50 g cocoa****
  1. Put the whole orange or oranges in a pan with some cold water, bring to the boil and cook for 2 hours or until soft.
  2. Drain, and when cool, cut the oranges in half and remove any big pips.
  3. Then pulp everything - pith, peel and all - in a food processor.
  4. Preheat the oven to gas mark 4/180°C (350F). Butter and line a 20cm springform tin.
  5. Add the eggs, baking powder, baking soda, almonds, sugar and cocoa to the orange in the food processor. Run the motor until you have a cohesive cake mixture, but slightly knobbly with the flecks of puréed orange.
  6. Pour and scrape into the cake tin and bake for an hour, by which time a cake tester should come out pretty well clean. Check after 45 minutes because you may have to cover with foil to prevent the cake burning before it is cooked through, or indeed it may need a little less than an hour; it all depends on your oven.
  7. Leave the cake to get cool in the tin, on a cooling rack. When the cake is cold you can take it out of the tin. Decorate with strips of orange peel or coarsely grated zest if you so wish, but it is darkly beautiful in its plain, unadorned state.
*I used two navel oranges
**I used 2 cups almond flour
***I used 3/4 cup coconut sugar and 1/2 cup granulated sugar
****1/2 cup

Monday, September 12, 2016

Did You Ever Have a Coconut Orange Cake?

I recently read Did You Ever Have a Family? by Bill Clegg, a novel that was longlisted for the Man Booker Prize and the National Book Award in 2015. The story revolves around a tragic event, a family dying the night before a wedding is to occur. But some of the characters, who narrate their own chapters, talk about the cake that was requested for the wedding. It seemed unusual, so of course I had to make it. Another reading friend was reading the book at the same time, and also tried a version which I hope to at least link to below.

"My mom made Lolly Reid's wedding cake. She got the recipe from a Brazilian restaurant in the city where she went one night after going in with her friends to see a show. It was a coconut cake made with fresh oranges. She prepared for days. It didn't have any pillars or platforms or fancy decorations; just a big sheet cake with a scattering of those tiny, silver edible balls...."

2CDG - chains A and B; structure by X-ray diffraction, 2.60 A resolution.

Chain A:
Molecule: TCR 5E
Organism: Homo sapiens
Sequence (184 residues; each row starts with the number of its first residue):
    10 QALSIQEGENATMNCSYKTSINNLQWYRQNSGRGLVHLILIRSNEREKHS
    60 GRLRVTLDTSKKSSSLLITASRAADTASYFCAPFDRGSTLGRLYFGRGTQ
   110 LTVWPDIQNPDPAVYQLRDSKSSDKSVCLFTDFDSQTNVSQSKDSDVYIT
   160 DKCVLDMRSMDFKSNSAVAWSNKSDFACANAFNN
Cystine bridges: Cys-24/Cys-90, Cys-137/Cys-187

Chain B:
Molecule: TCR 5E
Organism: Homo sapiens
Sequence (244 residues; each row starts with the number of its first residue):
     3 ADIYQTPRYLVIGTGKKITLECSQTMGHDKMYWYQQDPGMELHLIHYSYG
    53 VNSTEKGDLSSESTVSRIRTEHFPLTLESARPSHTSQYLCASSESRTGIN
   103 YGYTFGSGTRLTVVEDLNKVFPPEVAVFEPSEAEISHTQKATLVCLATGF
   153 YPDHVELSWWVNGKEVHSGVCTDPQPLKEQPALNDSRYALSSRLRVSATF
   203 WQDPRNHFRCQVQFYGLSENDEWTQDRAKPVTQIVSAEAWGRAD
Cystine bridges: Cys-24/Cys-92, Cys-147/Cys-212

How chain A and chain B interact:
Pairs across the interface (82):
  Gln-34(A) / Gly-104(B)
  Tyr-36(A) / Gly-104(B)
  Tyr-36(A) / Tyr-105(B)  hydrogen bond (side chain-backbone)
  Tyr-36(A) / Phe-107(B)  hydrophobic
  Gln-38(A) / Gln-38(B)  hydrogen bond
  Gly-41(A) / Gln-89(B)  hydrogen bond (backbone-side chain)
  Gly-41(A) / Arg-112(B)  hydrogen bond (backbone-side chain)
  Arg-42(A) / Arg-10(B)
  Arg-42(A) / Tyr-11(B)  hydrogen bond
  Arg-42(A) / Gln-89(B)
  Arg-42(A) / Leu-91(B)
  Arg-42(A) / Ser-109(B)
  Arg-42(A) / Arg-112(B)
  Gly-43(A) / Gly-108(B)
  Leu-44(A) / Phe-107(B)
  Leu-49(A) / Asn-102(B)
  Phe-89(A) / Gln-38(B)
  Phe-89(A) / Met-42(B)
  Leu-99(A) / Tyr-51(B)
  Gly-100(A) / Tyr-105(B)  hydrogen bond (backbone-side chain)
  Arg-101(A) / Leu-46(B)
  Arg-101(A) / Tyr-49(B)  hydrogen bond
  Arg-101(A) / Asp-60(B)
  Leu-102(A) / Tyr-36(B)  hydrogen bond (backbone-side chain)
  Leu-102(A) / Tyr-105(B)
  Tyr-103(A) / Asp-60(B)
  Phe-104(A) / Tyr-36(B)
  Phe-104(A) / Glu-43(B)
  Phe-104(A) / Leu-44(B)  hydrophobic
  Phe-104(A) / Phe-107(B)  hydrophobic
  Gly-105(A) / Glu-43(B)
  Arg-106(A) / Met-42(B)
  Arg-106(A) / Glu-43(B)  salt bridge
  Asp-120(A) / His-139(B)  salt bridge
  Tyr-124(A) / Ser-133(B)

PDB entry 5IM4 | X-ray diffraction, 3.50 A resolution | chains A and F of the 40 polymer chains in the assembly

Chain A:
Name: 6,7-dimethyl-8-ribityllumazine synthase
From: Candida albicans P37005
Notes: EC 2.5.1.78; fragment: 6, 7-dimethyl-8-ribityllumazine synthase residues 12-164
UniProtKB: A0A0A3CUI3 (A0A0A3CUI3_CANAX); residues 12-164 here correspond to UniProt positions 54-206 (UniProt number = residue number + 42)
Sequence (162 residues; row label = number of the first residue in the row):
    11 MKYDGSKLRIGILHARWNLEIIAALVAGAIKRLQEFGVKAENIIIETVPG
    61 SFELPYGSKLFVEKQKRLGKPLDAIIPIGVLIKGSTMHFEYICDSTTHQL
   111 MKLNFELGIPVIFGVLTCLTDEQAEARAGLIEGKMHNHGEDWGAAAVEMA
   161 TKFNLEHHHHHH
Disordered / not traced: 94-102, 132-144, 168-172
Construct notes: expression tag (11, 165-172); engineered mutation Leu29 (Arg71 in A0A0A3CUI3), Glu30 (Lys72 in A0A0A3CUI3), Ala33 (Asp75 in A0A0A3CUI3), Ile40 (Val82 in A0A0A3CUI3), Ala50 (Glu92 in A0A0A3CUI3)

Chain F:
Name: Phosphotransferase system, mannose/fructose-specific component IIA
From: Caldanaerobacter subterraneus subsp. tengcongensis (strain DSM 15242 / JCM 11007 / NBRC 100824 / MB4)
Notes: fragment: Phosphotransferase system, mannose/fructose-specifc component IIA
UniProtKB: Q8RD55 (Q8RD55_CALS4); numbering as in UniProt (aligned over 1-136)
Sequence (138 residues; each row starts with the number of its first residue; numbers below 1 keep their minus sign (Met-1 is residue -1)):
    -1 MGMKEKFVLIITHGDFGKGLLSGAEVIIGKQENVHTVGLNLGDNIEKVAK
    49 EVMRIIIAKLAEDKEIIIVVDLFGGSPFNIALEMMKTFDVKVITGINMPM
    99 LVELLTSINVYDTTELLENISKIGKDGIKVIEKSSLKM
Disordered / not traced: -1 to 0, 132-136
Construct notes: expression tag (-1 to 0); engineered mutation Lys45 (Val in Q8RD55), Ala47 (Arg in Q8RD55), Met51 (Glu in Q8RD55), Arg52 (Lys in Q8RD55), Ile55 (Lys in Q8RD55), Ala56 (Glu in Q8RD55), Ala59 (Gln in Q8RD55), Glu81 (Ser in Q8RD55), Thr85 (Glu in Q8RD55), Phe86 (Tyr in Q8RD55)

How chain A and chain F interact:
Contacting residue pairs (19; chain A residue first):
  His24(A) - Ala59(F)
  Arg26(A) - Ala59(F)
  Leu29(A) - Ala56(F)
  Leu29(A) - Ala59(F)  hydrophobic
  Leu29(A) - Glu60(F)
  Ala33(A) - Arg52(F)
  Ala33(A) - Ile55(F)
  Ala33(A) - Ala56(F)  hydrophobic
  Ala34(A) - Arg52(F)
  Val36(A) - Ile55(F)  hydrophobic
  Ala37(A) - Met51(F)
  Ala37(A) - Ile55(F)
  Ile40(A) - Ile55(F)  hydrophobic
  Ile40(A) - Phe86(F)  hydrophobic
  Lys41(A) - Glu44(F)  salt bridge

All I knew, since Clegg has not made the recipe he had in mind available anywhere, was that it had coconut and orange, should be a sheet (as opposed to a layer cake or bundt), and that I could add some of the tiny edible balls. I found two recipes I was considering. Both were in tube or bundt pans, but I knew that would roughly fill a 9x13 pan. One recipe that had the central ingredients and also identified as Brazilian was the Brazilian Flair Orange Cake with Coconut, but it seemed to be orange with coconut as a garnish, and I read the focus as being on coconut. I put that one aside for the Brazilian Cold Coconut Orange Cake, since it seemed to have the right flavor focus. It is assembled somewhat like a tres leche cake, where you pour a mixture of milks over the warm cake after poking holes in it. This is where the recipe went wrong for me, though, because it became too moist. I didn't end up taking it for coworkers to eat or anything! I suspect their "can" is a different size than my (14 oz) "can," but didn't think about it when mixing everything together. The cake as it was, with a simple glaze, would have been a delight. I also think the pictures accompanying that recipe don't look like they followed the end of the recipe, just made the cake part.